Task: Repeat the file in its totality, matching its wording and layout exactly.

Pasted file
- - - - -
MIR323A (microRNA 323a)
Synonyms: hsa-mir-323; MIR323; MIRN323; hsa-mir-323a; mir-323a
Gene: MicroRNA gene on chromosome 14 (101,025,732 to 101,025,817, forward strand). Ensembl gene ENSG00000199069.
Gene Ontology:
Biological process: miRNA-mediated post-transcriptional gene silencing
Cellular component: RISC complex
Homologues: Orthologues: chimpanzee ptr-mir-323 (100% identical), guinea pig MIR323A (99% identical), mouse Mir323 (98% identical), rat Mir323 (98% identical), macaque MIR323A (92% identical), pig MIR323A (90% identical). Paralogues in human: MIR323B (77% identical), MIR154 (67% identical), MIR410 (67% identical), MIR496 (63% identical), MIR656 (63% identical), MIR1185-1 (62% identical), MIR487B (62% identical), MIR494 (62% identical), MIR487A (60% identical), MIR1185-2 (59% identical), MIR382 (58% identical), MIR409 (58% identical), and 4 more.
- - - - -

MIR323A (microRNA 323a)
Synonyms: hsa-mir-323; MIR323; MIRN323; hsa-mir-323a; mir-323a
Gene: MicroRNA gene on chromosome 14 (101,025,732 to 101,025,817, forward strand). Ensembl gene ENSG00000199069.
Gene Ontology:
Biological process: miRNA-mediated post-transcriptional gene silencing
Cellular component: RISC complex
Homologues: Orthologues: chimpanzee ptr-mir-323 (100% identical), guinea pig MIR323A (99% identical), mouse Mir323 (98% identical), rat Mir323 (98% identical), macaque MIR323A (92% identical), pig MIR323A (90% identical). Paralogues in human: MIR323B (77% identical), MIR154 (67% identical), MIR410 (67% identical), MIR496 (63% identical), MIR656 (63% identical), MIR1185-1 (62% identical), MIR487B (62% identical), MIR494 (62% identical), MIR487A (60% identical), MIR1185-2 (59% identical), MIR382 (58% identical), MIR409 (58% identical), and 4 more.